• Dallas Center-Grimes Community School District 
  • Knoxville Community School District 
  • Oskaloosa Community School District 

Timberline says they are taking steps to enhance their security systems, resetting all user passwords, requiring frequent password rotations and migrating school and student data to a cloud location. Timberline is also offering a year of identity monitoring services through Experian to impacted children. Impacted individuals should monitor their accounts for any suspicious activity and contact the appropriate company and act if needed.  

BankSight Software Systems, Inc. 

vpnMentor’s research team recently discovered an exposed BankSight database, exposing over 300 million records for at least 100,000 individuals. According to vpnMentor, the exposed information includes the following: names, Social Security numbers, email addresses, phone numbers, home and business addresses, employment and business ownership details, financial data for businesses and individuals, and personal notes from people looking for loans or postpone on loan payments, exposing private family and business information.  

vpnMentor says they contacted BankSight, and BankSight shut down the server one day later. The information exposed allows a hacker to create sophisticated fraud schemes and target customers of BankSight’s clients. BankSight customers should contact the company to determine the steps to take to protect their client’s data.  

MAXEX, LLC.  

Of the notable data breaches in October, MAXEX does not impact the most people. However, it potentially creates the most significant risk to affected individuals. According to BankInfoSecurity, MAXEX, a residential mortgage trading company, exposed 9 GB of its internal data, including software development for its loan-trading platform. The data also had confidential banking documents, system login credentials, emails, the company’s data breach incident response policy, and reports from penetration tests done years ago.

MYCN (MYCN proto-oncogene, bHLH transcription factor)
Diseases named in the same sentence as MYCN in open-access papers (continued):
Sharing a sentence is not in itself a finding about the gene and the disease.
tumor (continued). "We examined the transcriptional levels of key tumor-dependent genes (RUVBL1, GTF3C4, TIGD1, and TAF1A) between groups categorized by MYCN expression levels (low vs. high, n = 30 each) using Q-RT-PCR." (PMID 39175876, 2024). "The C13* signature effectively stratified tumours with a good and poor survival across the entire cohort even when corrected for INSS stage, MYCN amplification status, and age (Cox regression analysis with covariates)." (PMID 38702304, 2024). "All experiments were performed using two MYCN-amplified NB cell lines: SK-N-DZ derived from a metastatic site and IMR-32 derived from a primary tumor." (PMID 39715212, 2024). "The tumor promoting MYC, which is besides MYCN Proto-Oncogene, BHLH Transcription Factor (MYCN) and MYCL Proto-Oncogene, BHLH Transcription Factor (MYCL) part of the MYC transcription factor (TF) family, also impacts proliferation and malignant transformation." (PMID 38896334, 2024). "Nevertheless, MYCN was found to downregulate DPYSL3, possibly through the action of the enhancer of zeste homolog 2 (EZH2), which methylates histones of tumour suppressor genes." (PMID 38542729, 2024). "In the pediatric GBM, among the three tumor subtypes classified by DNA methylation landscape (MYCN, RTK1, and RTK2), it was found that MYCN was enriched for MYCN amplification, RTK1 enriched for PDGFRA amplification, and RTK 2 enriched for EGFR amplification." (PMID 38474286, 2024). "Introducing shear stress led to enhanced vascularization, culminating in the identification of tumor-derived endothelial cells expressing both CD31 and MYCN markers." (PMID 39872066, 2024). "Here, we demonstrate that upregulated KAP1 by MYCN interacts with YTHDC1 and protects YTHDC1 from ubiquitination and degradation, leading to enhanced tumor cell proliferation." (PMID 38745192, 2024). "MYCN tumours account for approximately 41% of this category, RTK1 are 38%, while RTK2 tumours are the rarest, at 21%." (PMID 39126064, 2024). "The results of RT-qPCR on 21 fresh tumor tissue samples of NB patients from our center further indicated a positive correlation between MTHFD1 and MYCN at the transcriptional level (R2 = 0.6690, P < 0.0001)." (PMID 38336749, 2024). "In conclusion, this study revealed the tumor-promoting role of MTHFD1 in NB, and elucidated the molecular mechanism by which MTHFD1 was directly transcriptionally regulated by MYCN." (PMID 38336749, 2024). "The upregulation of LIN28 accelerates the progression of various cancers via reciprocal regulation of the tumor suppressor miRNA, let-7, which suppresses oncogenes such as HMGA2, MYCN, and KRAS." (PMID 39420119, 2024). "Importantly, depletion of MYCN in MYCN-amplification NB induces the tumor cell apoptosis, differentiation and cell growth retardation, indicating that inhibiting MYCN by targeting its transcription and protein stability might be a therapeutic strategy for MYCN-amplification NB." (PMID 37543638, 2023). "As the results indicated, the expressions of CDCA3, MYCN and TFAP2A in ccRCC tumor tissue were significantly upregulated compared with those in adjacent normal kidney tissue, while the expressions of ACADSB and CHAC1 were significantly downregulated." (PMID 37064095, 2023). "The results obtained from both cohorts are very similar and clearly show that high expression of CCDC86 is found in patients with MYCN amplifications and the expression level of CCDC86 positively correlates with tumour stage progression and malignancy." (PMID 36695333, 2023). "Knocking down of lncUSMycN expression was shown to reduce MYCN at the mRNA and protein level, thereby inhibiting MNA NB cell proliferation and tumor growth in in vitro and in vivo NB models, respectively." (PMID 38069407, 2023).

The company also leaked the complete mortgage documents for at least 23 people in New Jersey and Pennsylvania. The records include tax returns, IRS transcripts, credit reports, bank account statements, scans of birth certificates, passports and driver’s licenses, letters from employers, divorce records, academic transcripts and Social Security numbers for the mortgage applicants and their children.  

MAXEX says they have retained security experts and contacted law enforcement agencies. They also have a computer forensics unit tracing the source of the breach and providing resolution advice. The company says they have fixed the issue that led to the breach. MAXEX says its mortgage trading platform was unaffected. However, links to the data are circulating on forums where stolen data is posted. On one platform, the information has been downloaded more than 1,000 times, according to BankInfoSecurity.